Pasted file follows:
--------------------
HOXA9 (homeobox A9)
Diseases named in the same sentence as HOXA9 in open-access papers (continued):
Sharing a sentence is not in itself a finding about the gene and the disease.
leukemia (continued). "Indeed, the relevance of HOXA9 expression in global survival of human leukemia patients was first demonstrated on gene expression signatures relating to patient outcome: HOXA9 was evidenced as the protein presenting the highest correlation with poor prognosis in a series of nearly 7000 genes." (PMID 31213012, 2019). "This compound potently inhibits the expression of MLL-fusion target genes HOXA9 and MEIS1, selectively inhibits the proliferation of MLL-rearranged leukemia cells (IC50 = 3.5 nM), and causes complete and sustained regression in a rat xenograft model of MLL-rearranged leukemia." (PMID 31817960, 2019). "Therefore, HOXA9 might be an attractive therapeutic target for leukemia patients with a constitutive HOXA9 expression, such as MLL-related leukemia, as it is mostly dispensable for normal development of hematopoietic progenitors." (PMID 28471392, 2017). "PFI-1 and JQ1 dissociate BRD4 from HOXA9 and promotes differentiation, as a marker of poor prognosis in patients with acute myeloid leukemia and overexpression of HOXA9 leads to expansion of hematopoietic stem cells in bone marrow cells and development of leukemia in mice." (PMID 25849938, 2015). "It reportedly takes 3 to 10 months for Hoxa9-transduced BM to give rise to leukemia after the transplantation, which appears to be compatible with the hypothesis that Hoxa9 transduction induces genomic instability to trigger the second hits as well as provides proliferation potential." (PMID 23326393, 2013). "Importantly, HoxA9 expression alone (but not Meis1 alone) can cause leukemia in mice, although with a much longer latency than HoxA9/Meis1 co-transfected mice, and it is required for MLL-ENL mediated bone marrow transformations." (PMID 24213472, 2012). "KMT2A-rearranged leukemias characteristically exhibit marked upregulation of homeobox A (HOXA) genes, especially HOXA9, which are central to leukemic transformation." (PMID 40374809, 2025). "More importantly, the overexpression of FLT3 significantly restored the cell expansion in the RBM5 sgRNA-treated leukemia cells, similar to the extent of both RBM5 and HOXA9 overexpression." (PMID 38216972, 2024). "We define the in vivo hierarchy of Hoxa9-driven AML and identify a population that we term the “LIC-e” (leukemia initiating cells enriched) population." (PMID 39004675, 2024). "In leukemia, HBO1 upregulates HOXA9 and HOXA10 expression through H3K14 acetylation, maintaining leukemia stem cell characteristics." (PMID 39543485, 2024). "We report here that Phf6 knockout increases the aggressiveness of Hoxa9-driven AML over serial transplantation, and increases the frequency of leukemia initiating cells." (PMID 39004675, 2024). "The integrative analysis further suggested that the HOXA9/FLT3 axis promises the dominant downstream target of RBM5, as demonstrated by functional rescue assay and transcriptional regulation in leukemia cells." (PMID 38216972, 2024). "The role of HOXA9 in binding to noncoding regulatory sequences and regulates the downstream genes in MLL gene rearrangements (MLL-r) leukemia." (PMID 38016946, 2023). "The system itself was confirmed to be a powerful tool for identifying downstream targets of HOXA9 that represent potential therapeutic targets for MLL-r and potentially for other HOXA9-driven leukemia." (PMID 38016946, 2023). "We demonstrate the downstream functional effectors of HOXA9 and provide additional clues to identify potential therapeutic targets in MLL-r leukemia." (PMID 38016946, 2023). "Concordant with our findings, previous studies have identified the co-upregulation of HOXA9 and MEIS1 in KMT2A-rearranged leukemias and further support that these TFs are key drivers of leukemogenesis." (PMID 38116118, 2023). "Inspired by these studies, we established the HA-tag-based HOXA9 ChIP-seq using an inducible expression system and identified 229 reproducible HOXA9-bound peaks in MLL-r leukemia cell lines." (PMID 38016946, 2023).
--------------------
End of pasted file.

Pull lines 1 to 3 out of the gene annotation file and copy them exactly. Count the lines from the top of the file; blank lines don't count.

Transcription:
HOXA9 (homeobox A9)
Diseases named in the same sentence as HOXA9 in open-access papers (continued):
Sharing a sentence is not in itself a finding about the gene and the disease.